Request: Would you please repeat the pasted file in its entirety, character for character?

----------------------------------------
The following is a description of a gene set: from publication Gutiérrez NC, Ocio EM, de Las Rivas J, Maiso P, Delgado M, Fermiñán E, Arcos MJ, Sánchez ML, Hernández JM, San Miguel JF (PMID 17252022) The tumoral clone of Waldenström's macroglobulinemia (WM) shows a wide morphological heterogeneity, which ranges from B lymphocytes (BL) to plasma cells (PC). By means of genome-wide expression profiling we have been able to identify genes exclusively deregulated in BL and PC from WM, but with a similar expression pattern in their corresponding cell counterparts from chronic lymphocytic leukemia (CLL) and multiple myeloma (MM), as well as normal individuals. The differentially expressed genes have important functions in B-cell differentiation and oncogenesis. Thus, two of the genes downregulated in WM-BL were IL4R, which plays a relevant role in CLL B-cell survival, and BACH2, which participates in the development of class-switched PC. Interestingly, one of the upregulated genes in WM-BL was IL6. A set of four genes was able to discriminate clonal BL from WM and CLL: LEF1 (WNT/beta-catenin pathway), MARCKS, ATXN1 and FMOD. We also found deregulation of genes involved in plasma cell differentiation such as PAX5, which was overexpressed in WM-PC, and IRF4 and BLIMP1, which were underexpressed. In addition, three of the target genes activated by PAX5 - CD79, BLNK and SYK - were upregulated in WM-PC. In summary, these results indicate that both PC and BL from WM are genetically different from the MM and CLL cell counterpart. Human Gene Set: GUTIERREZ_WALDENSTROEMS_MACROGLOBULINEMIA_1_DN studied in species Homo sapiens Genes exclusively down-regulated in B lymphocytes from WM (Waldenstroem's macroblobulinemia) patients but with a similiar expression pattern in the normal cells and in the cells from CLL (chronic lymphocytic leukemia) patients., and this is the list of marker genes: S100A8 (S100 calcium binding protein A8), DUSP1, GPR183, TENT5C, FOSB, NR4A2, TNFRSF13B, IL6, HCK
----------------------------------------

The following is a description of a gene set: from publication Gutiérrez NC, Ocio EM, de Las Rivas J, Maiso P, Delgado M, Fermiñán E, Arcos MJ, Sánchez ML, Hernández JM, San Miguel JF (PMID 17252022) The tumoral clone of Waldenström's macroglobulinemia (WM) shows a wide morphological heterogeneity, which ranges from B lymphocytes (BL) to plasma cells (PC). By means of genome-wide expression profiling we have been able to identify genes exclusively deregulated in BL and PC from WM, but with a similar expression pattern in their corresponding cell counterparts from chronic lymphocytic leukemia (CLL) and multiple myeloma (MM), as well as normal individuals. The differentially expressed genes have important functions in B-cell differentiation and oncogenesis. Thus, two of the genes downregulated in WM-BL were IL4R, which plays a relevant role in CLL B-cell survival, and BACH2, which participates in the development of class-switched PC. Interestingly, one of the upregulated genes in WM-BL was IL6. A set of four genes was able to discriminate clonal BL from WM and CLL: LEF1 (WNT/beta-catenin pathway), MARCKS, ATXN1 and FMOD. We also found deregulation of genes involved in plasma cell differentiation such as PAX5, which was overexpressed in WM-PC, and IRF4 and BLIMP1, which were underexpressed. In addition, three of the target genes activated by PAX5 - CD79, BLNK and SYK - were upregulated in WM-PC. In summary, these results indicate that both PC and BL from WM are genetically different from the MM and CLL cell counterpart. Human Gene Set: GUTIERREZ_WALDENSTROEMS_MACROGLOBULINEMIA_1_DN studied in species Homo sapiens Genes exclusively down-regulated in B lymphocytes from WM (Waldenstroem's macroblobulinemia) patients but with a similiar expression pattern in the normal cells and in the cells from CLL (chronic lymphocytic leukemia) patients., and this is the list of marker genes: S100A8 (S100 calcium binding protein A8), DUSP1, GPR183, TENT5C, FOSB, NR4A2, TNFRSF13B, IL6, HCK